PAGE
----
Ken Gibbs's account of the Rolls Ryce re-assembled by Brian Arton, with some new details and pics.Brian Arton on the chassis of his Rolls - see the article.
The following account reached us in the Archives, from Kenneth Gibbs who was at Bishops from 1954 to 1958. Kenneth knew Brian Arton at school. Brian was at Bishops from 1948 - 1956. Brian is said to have been best known for his purchase of a motorised cart that sold fish in Fish Hoek, which one day on a school outing he saw and subsequently arranged to purchase.
Kenneth writes as follows:
"The fish cart was completely open, and the driver sat on a fish box, so nobody thought anything of the purchase. Who needs an old, smelly motorised ex-fish cart anyway ? Well, it transpires that the fish cart had, in its younger days, been a Rolls Royce so Brian got a Rolls Royce engine on a chassis. This was while he was still at Bishops. He decided to resurrect the Rolls and I saw it as a work in progress when he had started building the walnut fascia and he was in the market for original dials and instruments. He overhauled the engine and showed that it was so good that you could start it simply by rotating the magneto so that it fired once, and it would purr from then on. I know of no other engine that can do that. I must have been 14 or 15 when I saw Brian’s work, and for a schoolboy, it was astonishing".
The Archives then contacted Brian's son Charles Arton who was at Bishops from 1969 - 1978. Charles kindly gave us some information about the Rolls Royce Story saying that: "It was originally, before the fish cart, an Ambulance built on a R-R Phantom 1 chassis". Charles says that he has some pictures of the Phantom 1 somewhere but that he would need to locate them (subsequently received and duly published in this article, with thanks).
In the meantime Charles sent in a pic of his father as a young child with some or other car he was building at Glen Bawn, which appears in the photograph above. Our thanks go to Charles for sending it to us and for Kenneth Gibbs for the story and to those who have been involved in getting the info to us, not least Andy Selfe (at Bishops from 1960 - 1968) and Peter Bowles (see next sentence). Ken was instrumental in contacting Peter Bowles who was at Bishops from 1952 - 1956, who is in the photograph standing next to the Rolls in the feature photograph. Peter writes: "Brian bought it way back with the intention of rebuilding it. He and I spent many weekends chasing around the Cape looking for parts. Believe it or not it was amazing what we managed to find. When Brian bought the car it literally had been stripped right down to the chassis. The car was running and we had great fun roaring around in it, Brian on a seat and me on a fruit box. We started to work on it and got as far as putting a new Dash Board in, hard work !! Brian then decided that it was far more fun water skiing and sold the car. Brian did manage to trace the car; Rolls has a record of every car ever built and what has happened to it. From what I remember, it was rebuilt in Cape Town by the person who bought it and it ended up with a new owner either in Sweden or Denmark." Brian Arton & Peter Bowles with the R-R Phantom 1 - see the information in the article.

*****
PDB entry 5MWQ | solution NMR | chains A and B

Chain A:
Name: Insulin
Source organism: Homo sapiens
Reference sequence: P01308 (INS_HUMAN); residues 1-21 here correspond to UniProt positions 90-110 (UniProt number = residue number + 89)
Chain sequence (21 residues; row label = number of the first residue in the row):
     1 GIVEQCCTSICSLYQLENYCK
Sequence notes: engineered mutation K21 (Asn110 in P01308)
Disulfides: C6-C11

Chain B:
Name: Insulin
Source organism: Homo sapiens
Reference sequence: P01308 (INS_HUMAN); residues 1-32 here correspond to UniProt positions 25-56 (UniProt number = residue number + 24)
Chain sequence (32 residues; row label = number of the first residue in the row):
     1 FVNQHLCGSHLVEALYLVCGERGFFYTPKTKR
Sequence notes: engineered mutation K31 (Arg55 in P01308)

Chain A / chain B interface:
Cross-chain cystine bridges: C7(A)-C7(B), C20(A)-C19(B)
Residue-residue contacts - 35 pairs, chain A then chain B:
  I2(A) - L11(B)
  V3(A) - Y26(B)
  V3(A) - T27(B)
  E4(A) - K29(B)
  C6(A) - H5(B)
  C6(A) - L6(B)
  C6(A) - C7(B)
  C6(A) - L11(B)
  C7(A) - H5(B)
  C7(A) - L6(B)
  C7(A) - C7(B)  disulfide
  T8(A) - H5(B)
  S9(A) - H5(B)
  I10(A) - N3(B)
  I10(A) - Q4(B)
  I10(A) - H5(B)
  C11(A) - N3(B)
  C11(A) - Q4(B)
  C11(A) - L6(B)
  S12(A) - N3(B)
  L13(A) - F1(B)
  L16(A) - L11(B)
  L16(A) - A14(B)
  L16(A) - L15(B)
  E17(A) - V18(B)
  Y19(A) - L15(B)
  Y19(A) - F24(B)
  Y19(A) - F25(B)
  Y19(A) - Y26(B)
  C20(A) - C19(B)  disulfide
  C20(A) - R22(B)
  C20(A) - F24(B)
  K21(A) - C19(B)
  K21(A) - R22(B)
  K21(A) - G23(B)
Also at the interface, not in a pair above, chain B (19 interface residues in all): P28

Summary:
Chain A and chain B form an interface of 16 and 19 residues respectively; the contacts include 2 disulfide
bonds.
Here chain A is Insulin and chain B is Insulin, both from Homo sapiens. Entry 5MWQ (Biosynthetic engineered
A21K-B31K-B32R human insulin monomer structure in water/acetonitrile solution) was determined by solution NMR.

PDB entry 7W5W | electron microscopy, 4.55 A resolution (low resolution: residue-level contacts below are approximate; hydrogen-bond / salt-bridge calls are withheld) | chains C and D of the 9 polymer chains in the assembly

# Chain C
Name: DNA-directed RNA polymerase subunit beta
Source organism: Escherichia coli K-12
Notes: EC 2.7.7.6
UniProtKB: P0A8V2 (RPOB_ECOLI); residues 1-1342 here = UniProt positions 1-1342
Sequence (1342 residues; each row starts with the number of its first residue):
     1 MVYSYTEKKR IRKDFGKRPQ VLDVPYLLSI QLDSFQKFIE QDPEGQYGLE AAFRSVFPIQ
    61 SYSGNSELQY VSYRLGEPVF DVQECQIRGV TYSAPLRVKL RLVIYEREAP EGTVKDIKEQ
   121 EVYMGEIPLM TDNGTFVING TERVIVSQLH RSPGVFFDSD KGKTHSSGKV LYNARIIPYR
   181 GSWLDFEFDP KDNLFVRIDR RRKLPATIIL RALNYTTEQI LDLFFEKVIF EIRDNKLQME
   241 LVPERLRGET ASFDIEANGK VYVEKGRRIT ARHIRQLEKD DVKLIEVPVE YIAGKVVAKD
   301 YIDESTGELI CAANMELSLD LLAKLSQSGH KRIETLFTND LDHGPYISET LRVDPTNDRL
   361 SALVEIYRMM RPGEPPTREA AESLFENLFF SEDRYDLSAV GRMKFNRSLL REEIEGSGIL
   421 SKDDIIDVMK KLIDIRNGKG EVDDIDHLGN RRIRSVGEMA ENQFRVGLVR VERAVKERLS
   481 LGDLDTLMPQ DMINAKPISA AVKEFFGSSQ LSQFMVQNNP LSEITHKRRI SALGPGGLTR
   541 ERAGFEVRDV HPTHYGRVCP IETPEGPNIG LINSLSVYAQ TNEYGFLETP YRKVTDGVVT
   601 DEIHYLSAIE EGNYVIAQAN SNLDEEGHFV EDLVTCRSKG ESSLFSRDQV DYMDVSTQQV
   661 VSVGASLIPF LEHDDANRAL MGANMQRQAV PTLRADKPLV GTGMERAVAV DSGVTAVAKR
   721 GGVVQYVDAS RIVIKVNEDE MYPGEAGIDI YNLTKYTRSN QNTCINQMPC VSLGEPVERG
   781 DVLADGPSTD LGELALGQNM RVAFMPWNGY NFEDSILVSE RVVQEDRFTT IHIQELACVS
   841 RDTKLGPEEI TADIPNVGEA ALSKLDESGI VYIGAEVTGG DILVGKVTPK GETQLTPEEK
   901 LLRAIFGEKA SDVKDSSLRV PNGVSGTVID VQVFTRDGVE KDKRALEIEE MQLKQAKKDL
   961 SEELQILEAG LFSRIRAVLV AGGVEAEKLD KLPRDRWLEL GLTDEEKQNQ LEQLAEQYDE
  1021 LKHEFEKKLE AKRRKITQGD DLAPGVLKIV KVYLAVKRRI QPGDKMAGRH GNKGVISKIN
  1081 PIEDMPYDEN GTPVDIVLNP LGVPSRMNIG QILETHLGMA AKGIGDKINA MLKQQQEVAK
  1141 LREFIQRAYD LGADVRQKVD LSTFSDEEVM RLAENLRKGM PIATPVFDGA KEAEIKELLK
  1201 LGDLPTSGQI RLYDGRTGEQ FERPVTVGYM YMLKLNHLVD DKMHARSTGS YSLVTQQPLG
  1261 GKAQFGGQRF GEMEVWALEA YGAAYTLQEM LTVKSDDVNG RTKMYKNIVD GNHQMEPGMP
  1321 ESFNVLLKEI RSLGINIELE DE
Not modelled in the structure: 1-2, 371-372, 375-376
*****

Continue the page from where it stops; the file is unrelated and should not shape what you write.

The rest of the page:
The death notice for Brian Arton who passed away on 9 October 2011 at his home in Port Macquarie, Australia, mentioned his 'unique style' that would be missed. The obit for Brian Lansdell Arton in the 'The Diocesan College Magazine' of December 2011, p.132 explains Brian's richly led life and in particular his intense and 'lifelong affinity with machinery, both flying and terrestrial'. Brian was devout about attending the school reunions and did so to the end of his life.
Some further information was received by the Archives and it was thought to be interesting to share among readers. It relates to the enclosed photograph of a Rolls Royce (see below) that belonged to Dr Basil Kiernander’s and is a classic 1947 Silver Wraith Sports Limousine, seen here outside Ken's ‘digs’ in Wandsworth, in around 1973. Ken Gibbs is at the wheel, with his cousin, in Putney, UK. According to Ken, Basil was a trailblazer in Sports Medicine, also involved in Cheshire Homes, opened the one in Milnerton, and the Great Ormond Street Children’s Hospital. He lived where his rooms were, near Harley St, but you had to pay for parking there which was expensive, hence it stood outside Ken's digs in Wandsworth, which wasn’t as fashionable then as it is now! In the photograph is Ken Gibbs, see description in the text.
So the stories of the Rolls' keep rolling in ... plse add to it if you have some information by writing to Paul Murray the school archivist, [email protected]
Apologies for the poor quality of the photogtraphs - they were copied from the email as they were not attached and so could not be downloaded - we will attempt to replace them with better quality of we manage to get them.
Thanks to all for contributing, Andy Selfe, Ken Gibbs, Charles Arton and Peter Bowles, as well as others who did so behind the scene.